Comprehensive DescriptionRead full entry
General: Family (Leguminoseae). Ifit is a medium to large, slow growing, evergreen tree. At maturity, it ranges in height from 7 to 45 m tall, but rarely exceeds 25 m in Guam. The trunk is usually 0.5 to 5m, crooked, and often buttresses at the base. The buttresses are formed by woody roots expanding vertically creating radial walls extending from the sides of the trunk . The rooting system allows the tree to cover large areas containing rocks and thin soil, reduce competition, and increase its resistance to uprooting during cyclones.
The wood is strong and reddish brown with the heartwood yellow to orange brown. It has a high resistance to attacks by termites. Aging bark is red or bronze. The bark contains tannins, and a dye can be extracted from both the wood and bark.
The crown in full sunlight is usually upright, however, under shady conditions the crown will spread. The alternate compound leaves are 7-15 cm long, with 1-2 pairs of opposite, broadly elliptic to subrotund dark green coriaceous leaflets, each about 8-12 cm long and 5-8 cm wide on short petiolules, apex obtuse, and slightly symmetric sides.
Flowers grow in puberulent, terminal clusters of corymbose panicles, 6-10 cm long. Single petals are white, or slightly pinkish, with three stamens. The filaments are about 2.5 cm long.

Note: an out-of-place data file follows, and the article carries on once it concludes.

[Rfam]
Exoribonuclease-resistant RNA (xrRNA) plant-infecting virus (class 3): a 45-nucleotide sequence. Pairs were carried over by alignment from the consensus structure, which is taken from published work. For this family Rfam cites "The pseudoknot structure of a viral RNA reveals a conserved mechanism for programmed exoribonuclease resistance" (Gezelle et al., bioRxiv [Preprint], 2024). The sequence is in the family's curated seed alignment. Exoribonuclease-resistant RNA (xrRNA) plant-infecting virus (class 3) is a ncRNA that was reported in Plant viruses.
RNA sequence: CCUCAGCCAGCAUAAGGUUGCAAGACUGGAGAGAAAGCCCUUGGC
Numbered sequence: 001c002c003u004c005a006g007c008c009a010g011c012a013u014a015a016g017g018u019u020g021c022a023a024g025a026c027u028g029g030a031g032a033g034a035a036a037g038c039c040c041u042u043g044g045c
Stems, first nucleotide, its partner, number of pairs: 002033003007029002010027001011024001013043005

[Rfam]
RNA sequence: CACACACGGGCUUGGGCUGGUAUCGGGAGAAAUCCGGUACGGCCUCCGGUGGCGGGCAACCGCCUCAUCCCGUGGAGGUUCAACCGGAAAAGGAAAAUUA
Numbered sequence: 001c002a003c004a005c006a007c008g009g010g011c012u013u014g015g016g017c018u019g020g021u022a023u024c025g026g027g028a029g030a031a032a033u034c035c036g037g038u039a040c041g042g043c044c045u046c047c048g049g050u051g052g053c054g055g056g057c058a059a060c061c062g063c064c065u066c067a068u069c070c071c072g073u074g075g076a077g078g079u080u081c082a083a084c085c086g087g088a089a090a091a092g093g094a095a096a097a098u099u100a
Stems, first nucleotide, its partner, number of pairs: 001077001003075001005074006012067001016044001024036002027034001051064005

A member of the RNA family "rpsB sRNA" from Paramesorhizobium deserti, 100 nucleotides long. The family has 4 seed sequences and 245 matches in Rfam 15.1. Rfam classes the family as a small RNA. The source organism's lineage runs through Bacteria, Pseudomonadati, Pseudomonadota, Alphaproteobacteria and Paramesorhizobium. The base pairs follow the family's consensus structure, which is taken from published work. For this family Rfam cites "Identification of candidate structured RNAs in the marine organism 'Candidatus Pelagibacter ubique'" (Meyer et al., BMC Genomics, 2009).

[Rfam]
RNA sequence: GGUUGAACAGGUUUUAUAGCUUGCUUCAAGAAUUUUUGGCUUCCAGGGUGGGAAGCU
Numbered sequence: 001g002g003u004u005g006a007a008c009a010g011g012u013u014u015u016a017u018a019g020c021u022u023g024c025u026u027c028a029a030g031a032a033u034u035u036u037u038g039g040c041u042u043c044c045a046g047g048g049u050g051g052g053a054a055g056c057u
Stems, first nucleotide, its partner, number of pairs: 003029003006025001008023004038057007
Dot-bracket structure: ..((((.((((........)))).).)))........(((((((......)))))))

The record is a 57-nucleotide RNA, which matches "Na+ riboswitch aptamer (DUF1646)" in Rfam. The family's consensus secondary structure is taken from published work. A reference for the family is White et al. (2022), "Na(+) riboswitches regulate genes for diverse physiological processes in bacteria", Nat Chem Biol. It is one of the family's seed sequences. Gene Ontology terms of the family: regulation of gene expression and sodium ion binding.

The fruit are long, thick, rigid, leathery, oblong or pear-shaped green pods up to 30 cm long and 10 cm wide, which become dark brown at maturity. Each pod can contain 2 to 8 seeds varying in size and shape from round to slightly kidney shape.
Distribution: Ifit is native from the Indian Ocean eastward to Polynesia. It is found throughout American Samoa, Australia, Burma, Cambodia, India, Indonesia, Madagascar (at low altitudes in the west), Malaysia, Myanmar, Pacific Islands, Papua New Guinea, Philippines, Seychelles, Tanzania, Thailand, and Vietnam. For current distribution, please consult the Plant Profile page for this species on the PLANTS Web site.